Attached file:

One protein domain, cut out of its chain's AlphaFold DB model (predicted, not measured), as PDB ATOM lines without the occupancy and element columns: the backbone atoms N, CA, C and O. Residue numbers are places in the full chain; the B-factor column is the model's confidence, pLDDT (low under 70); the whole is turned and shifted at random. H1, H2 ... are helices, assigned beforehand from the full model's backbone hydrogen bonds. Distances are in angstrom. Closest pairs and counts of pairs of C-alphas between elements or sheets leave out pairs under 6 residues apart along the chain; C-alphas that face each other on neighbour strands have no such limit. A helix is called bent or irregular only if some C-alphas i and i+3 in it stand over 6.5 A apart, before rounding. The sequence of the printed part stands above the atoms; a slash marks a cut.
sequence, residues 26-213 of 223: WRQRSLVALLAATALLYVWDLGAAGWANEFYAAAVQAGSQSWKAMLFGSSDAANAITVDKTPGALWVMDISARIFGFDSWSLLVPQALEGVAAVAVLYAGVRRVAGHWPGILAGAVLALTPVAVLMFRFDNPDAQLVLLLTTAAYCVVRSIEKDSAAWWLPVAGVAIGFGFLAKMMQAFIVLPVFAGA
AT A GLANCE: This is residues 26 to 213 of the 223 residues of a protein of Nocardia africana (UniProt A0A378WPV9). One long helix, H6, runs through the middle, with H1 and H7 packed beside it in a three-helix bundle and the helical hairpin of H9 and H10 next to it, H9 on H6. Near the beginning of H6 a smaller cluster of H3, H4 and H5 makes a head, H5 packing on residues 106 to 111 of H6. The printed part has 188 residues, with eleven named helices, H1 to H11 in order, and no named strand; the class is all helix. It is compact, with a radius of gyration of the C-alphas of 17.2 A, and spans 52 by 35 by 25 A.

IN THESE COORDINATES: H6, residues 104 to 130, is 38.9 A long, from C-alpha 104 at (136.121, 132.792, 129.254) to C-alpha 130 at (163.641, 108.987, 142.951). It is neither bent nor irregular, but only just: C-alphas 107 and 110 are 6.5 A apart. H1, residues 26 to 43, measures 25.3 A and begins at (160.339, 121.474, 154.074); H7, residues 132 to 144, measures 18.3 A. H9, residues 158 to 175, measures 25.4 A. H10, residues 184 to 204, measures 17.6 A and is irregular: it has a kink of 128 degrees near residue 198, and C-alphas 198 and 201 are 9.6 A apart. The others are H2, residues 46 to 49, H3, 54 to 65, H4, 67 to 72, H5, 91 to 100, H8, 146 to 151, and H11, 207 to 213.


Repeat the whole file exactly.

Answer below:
One protein domain, cut out of its chain's AlphaFold DB model (predicted, not measured), as PDB ATOM lines without the occupancy and element columns: the backbone atoms N, CA, C and O. Residue numbers are places in the full chain; the B-factor column is the model's confidence, pLDDT (low under 70); the whole is turned and shifted at random. H1, H2 ... are helices, assigned beforehand from the full model's backbone hydrogen bonds. Distances are in angstrom. Closest pairs and counts of pairs of C-alphas between elements or sheets leave out pairs under 6 residues apart along the chain; C-alphas that face each other on neighbour strands have no such limit. A helix is called bent or irregular only if some C-alphas i and i+3 in it stand over 6.5 A apart, before rounding. The sequence of the printed part stands above the atoms; a slash marks a cut.
sequence, residues 26-213 of 223: WRQRSLVALLAATALLYVWDLGAAGWANEFYAAAVQAGSQSWKAMLFGSSDAANAITVDKTPGALWVMDISARIFGFDSWSLLVPQALEGVAAVAVLYAGVRRVAGHWPGILAGAVLALTPVAVLMFRFDNPDAQLVLLLTTAAYCVVRSIEKDSAAWWLPVAGVAIGFGFLAKMMQAFIVLPVFAGA
AT A GLANCE: This is residues 26 to 213 of the 223 residues of a protein of Nocardia africana (UniProt A0A378WPV9). One long helix, H6, runs through the middle, with H1 and H7 packed beside it in a three-helix bundle and the helical hairpin of H9 and H10 next to it, H9 on H6. Near the beginning of H6 a smaller cluster of H3, H4 and H5 makes a head, H5 packing on residues 106 to 111 of H6. The printed part has 188 residues, with eleven named helices, H1 to H11 in order, and no named strand; the class is all helix. It is compact, with a radius of gyration of the C-alphas of 17.2 A, and spans 52 by 35 by 25 A.

IN THESE COORDINATES: H6, residues 104 to 130, is 38.9 A long, from C-alpha 104 at (136.121, 132.792, 129.254) to C-alpha 130 at (163.641, 108.987, 142.951). It is neither bent nor irregular, but only just: C-alphas 107 and 110 are 6.5 A apart. H1, residues 26 to 43, measures 25.3 A and begins at (160.339, 121.474, 154.074); H7, residues 132 to 144, measures 18.3 A. H9, residues 158 to 175, measures 25.4 A. H10, residues 184 to 204, measures 17.6 A and is irregular: it has a kink of 128 degrees near residue 198, and C-alphas 198 and 201 are 9.6 A apart. The others are H2, residues 46 to 49, H3, 54 to 65, H4, 67 to 72, H5, 91 to 100, H8, 146 to 151, and H11, 207 to 213.